1975There are no precise data on the number of soldiers who suffered from Post Traumatic Stress Disorder after the Vietnam War. Figures range from 500,000 to 1,500,000 PTSD cases, figures which indicate at least 18 percent and possibly as much as 54 percent of the force suffered psychiatric symptoms. ... While the chances that a soldier would become a psychiatric casualty in Vietnam were about the same as being killed in action, there is no doubt that the chances that he would eventually suffer delayed psychiatric symptoms as a direct consequence of his experiences were much greater than in any of the previous wars. (30)
1975The neuronal chapter of the CCK story began in 1975, when Vanderhaeghen et al reported that the vertebrate brain contained a small peptide reacting with gastrin antibodies. (37)
1975Flushed with excitement, Yale physiologist John Mason, one of the leaders in this approach, even went so far as to proclaim that all stress-responses were psychological stress-responses. The old guard was not amused. Just when the conception of stress was becoming systematized, rigorous, credible, along came this rabble of psychologists muddying up the picture. In a series of published exchanges in which they first praised each other's achievements and ancestors, Selye and Mason attempted to shred each other's work. Mason smugly pointed to the growing literature on psychological initiation and modulation of the stress-response. Selye, facing defeat, insisted that all stress-responses couldn't be psychological and perceptual: if an organism is anesthetized, it still gets a stress-response when a surgical incision is made. ... For a history of the field of stress research, as well as the celebrated debate between Selye and Mason, see Selye, H. 1975. "Confusion and Controversy in the Stress Field." Journal of Human Stress 1, 37. Mason, J. 1975. "A Historical View of the Stress Field." Journal of Human Stress 1, 6. (41)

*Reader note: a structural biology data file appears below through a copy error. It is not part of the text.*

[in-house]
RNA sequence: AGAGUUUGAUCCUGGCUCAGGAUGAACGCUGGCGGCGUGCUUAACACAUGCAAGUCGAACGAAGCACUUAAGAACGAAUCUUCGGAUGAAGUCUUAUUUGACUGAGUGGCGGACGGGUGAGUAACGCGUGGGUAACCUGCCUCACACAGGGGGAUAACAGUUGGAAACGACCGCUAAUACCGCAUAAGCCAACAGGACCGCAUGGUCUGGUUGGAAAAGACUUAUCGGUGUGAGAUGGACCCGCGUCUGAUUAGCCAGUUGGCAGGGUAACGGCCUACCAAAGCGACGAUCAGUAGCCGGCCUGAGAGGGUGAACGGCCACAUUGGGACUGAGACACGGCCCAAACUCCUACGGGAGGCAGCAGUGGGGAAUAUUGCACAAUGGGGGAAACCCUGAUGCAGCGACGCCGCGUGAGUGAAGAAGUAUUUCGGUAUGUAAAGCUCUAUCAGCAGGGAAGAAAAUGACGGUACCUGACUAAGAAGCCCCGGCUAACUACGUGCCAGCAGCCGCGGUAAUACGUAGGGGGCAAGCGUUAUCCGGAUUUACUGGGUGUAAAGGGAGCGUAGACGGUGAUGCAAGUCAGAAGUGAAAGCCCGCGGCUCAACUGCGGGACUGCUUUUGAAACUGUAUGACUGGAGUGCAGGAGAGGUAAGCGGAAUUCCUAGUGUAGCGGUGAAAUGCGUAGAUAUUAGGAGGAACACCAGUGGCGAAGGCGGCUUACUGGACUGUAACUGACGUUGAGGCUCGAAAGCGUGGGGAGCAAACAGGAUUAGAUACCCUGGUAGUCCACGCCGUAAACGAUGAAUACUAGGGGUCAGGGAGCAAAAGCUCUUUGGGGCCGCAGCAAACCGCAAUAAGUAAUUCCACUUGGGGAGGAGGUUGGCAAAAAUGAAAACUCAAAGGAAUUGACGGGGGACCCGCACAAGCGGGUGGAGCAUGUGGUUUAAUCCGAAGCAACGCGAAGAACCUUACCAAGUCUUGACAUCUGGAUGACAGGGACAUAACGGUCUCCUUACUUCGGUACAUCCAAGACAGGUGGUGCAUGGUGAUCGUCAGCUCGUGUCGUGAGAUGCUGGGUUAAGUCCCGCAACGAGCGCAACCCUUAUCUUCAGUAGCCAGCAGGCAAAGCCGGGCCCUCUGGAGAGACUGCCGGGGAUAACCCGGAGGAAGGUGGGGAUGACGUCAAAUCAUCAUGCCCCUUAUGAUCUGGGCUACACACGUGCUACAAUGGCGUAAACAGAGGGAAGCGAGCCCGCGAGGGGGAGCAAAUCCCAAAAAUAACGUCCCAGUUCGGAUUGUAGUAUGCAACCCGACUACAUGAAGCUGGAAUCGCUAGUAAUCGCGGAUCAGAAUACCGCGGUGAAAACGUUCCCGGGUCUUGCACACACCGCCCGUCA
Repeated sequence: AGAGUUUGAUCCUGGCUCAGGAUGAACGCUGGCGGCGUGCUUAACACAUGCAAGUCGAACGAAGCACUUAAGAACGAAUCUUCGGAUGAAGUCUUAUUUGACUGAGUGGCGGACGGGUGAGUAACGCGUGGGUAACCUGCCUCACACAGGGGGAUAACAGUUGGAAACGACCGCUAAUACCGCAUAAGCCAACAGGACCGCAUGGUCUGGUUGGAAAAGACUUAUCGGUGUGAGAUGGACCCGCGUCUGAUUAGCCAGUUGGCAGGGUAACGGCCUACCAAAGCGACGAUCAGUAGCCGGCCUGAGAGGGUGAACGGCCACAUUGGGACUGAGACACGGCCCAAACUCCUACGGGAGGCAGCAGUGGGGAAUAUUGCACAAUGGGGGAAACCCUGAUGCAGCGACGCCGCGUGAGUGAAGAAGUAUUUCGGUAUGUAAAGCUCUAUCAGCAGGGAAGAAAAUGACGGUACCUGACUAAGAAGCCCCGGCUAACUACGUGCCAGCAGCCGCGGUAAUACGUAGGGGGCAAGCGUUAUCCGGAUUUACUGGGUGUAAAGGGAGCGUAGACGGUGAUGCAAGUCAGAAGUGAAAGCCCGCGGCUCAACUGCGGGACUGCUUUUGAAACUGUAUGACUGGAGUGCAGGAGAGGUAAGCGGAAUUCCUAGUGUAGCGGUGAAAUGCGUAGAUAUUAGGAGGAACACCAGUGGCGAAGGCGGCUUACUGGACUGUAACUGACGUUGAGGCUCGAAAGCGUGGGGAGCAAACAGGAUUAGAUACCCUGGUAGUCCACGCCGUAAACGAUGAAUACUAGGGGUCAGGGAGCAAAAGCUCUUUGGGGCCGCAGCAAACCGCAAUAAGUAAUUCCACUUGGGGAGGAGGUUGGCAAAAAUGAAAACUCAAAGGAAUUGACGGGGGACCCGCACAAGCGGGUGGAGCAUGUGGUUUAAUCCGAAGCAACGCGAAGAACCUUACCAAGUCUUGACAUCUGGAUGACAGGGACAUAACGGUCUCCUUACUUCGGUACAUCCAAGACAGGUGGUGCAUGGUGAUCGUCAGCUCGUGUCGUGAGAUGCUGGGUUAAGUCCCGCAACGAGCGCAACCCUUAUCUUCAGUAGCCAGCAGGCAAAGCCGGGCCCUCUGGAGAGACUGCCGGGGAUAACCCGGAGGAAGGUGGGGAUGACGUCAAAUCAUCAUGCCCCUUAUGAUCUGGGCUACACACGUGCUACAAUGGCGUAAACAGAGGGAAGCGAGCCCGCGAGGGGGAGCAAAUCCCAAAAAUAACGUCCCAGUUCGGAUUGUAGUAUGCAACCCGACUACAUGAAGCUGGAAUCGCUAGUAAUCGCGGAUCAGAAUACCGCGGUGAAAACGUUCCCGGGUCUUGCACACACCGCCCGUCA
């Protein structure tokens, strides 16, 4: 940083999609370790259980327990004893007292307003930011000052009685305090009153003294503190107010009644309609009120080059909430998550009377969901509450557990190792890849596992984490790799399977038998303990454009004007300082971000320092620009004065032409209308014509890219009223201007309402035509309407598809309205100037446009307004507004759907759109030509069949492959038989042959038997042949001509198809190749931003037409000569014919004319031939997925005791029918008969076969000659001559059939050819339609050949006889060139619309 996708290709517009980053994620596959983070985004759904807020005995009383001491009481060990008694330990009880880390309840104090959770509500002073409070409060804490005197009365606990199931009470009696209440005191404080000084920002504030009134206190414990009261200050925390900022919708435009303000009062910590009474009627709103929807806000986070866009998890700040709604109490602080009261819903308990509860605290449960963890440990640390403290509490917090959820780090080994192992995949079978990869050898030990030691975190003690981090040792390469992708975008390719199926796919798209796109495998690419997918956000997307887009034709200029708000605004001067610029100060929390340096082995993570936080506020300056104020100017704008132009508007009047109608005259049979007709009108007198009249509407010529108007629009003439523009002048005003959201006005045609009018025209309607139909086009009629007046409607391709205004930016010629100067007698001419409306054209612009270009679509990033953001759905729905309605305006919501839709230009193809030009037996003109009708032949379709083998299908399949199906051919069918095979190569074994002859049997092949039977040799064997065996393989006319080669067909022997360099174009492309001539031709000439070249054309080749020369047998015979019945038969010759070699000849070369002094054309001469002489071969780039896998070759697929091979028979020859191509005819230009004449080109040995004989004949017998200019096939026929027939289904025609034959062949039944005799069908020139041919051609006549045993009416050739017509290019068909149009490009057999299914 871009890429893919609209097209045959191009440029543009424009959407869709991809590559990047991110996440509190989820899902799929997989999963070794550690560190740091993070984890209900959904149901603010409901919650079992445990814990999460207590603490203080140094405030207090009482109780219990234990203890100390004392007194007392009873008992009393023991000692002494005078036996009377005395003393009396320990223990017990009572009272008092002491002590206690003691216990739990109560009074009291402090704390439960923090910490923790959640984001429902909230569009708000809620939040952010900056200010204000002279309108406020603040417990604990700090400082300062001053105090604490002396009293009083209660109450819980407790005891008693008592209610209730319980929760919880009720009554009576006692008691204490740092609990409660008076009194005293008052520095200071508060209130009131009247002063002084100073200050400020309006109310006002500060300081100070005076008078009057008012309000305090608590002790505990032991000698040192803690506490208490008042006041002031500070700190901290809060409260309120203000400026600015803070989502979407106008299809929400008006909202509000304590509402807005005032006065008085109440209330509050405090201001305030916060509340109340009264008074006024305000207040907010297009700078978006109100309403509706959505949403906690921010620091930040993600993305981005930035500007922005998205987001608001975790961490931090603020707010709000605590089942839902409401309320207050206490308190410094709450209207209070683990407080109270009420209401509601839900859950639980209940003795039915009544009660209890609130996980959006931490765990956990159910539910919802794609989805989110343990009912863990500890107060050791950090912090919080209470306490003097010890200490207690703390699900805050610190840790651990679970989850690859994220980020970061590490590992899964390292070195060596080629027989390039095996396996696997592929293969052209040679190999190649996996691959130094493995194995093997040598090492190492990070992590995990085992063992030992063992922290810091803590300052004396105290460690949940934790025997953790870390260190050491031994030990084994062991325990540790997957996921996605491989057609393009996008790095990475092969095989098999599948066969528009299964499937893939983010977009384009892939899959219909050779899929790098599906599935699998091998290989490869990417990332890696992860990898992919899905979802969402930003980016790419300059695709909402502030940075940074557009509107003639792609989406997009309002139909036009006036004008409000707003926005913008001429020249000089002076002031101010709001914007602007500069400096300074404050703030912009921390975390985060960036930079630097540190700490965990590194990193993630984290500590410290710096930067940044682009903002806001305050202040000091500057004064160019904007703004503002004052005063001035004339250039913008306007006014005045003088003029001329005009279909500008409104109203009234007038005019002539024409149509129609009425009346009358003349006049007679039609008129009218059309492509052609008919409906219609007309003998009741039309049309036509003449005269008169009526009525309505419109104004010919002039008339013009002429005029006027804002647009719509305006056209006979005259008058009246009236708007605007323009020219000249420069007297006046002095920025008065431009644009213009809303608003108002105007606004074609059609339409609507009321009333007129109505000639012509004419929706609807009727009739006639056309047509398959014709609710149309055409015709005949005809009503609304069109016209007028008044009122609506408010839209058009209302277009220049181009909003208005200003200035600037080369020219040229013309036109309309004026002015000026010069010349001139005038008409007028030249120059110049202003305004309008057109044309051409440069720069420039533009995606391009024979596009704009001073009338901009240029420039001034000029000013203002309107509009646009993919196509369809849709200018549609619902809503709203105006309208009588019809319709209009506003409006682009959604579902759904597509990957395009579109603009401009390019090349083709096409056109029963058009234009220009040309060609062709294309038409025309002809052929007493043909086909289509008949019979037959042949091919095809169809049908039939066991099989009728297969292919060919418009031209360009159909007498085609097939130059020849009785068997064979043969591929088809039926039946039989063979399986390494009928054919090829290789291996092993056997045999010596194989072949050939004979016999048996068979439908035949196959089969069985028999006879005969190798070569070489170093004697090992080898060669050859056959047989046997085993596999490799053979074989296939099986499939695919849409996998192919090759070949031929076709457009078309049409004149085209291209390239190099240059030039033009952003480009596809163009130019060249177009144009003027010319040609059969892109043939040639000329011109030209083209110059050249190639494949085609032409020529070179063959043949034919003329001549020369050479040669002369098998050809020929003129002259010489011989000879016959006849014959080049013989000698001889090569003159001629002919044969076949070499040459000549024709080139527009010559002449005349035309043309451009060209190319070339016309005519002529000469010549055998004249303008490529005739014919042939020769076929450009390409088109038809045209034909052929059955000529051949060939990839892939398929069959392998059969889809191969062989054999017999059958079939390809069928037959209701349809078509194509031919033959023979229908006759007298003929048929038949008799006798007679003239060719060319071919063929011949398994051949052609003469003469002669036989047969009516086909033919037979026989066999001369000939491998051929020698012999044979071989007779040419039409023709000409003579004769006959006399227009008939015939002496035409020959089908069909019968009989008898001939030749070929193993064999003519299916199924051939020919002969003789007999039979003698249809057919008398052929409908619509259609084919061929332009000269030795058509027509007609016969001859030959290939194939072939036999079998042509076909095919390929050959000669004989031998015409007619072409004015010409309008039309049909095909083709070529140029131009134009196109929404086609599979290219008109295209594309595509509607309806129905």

1976Such "wear and tear" thinking fit in naturally with the era of stressology that Selye introduced, and in his later years Selye theorized that a lifetime of stress depletes an individual of "adaptational" energies, leading to accelerated senescence. Fascinating, especially the notion of adaptational energies, but no one is really sure what that term means. ... For some of Selye's ideas about stress and aging, see Selye, H., and Tuchweber, B. 1976. "Stress in Relation to Aging and Disease." (41)
1977The film "High Anxiety" is released; a comedy involving nervous illness and phobia. (49)
1977Hormonal "signatures" of different stressors: Henry, J. P. 1977. ... James Henry, who has done pioneering work on the ability of social stressors such as subordinancy to cause heart disease in rodents, has found that the sympathetic nervous system is particularly activated in a socially subordinate rodent that is vigilant and trying to cope with a challenge. In contrast, it is the glucocortical system that is relatively more activated in a subordinate rodent that has basically given up on coping. ... James P. Henry, who showed that purely social stress caused atherosclerosis (as well as high blood pressure) in mice. [Jay] Kaplan and colleagues have shown a similar phenomenon in primates, bringing the story much closer home to us humans. (41)